THE MASTER DISTILLERS AT SIPSMITH CONCOCT A LONDON DRY GIN WORTHY OF THE SINGAPORE SLING LEGACY.
Envision a journey to 1915, when the speed of modern transportation had yet to shorten the distance from destination to destination and only a handful of locations were more exotic than the Lion City. It was at this time when the head bartender at Raffles’ Long Bar, Ngiam Tong Boon, proved his genius behind the bar and whipped up the first Singapore Sling, a rosy-colored gin-based cocktail widely regarded as the national drink of the island nation.
To commemorate the drink’s hundredth year, Raffles teamed up with Sipsmith, the pioneers of craft London gin, to create a gin which both Sir Thomas Stamford Raffles and Ngiam Tong Boon would be proud of. It took months to find the ideal botanical balance of distilled jasmine flowers, fresh pomelo peel, lemongrass, Kaffir lime leaf, nutmeg, and cardamom along with the awardwinning gin, but not a minute was spent in vain. This stunningly smooth and full-bodied London Dry gin with the warmth of sweet orange spice which then evolves into an elegant, bright, balanced finish lives up to its name: Raffles 1915 Gin.
Sipsmith master distiller Jared Brown muses that distillers are always in search of something new. “We were greatly inspired by the history of the Long Bar—the exquisite and intriguing sights, sounds, smells, and tastes that greeted and revived the thousands of weary travelers who entered its doors and sustained those who chose to become part of this island nation. The extraordinary choice of spices available in the Malay basin provides a botanical backbone that captures what it might have been like to sip the first Sling during that golden age of travel.”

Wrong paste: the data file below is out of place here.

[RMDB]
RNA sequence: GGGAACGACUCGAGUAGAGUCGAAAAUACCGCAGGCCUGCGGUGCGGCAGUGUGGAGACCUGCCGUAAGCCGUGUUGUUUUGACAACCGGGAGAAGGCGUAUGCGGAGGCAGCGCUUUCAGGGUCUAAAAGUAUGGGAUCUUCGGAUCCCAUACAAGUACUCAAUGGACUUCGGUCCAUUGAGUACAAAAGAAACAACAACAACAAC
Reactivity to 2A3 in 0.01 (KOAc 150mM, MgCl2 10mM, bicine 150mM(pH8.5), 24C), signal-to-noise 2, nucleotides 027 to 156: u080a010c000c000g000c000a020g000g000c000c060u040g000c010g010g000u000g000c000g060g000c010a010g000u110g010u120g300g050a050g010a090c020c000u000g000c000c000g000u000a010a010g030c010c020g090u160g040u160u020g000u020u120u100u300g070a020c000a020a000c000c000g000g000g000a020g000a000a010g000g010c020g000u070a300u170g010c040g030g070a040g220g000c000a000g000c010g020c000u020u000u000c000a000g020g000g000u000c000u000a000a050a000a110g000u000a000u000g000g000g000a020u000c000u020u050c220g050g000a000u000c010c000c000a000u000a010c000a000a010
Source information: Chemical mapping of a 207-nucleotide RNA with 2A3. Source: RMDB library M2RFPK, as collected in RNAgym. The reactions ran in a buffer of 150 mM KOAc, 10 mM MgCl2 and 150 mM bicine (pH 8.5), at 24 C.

This collaboration further cements the relationship between Raffles and Sipsmith, which is already rooted in tradition and lineage, as Sipsmith co-founder Sam Galsworthy is a descendant of Sir Stamford Raffles, for whom the Raffles institute was named after.
In a span of a hundred years, the Singapore Sling has been immortalized and its concoction often altered. But what will secure its place as an iconic cocktail for another hundred years is the underlying Malaysian botanicals setting the ground for future generations to revisit the gin-based drink. One whiff of the delicate forest notes rounded by sweet pine from juniper berries, Indian mint, spiced apple, bitter citrus, and sweet nectarine from a bottle of Raffles 1915 Gin will captivate you enough to make your own delicious version of the Singapore Sling. Long Bar, Raffles Makati; 555.9888.
tuRN oF tHE cENtuRy clockwise from top: A bottle of Raffles 1915 gin; Sipsmith gin on tap; botanicals used to make the gin; the Singapore Sling.